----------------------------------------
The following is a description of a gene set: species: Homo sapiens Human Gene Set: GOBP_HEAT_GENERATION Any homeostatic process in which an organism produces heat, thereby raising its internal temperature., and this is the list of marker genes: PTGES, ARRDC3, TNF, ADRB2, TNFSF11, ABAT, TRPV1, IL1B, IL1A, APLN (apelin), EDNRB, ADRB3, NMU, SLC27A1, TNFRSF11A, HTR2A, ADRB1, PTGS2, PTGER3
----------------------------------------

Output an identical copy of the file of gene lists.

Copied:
The following is a description of a gene set: species: Homo sapiens Human Gene Set: GOBP_HEAT_GENERATION Any homeostatic process in which an organism produces heat, thereby raising its internal temperature., and this is the list of marker genes: PTGES, ARRDC3, TNF, ADRB2, TNFSF11, ABAT, TRPV1, IL1B, IL1A, APLN (apelin), EDNRB, ADRB3, NMU, SLC27A1, TNFRSF11A, HTR2A, ADRB1, PTGS2, PTGER3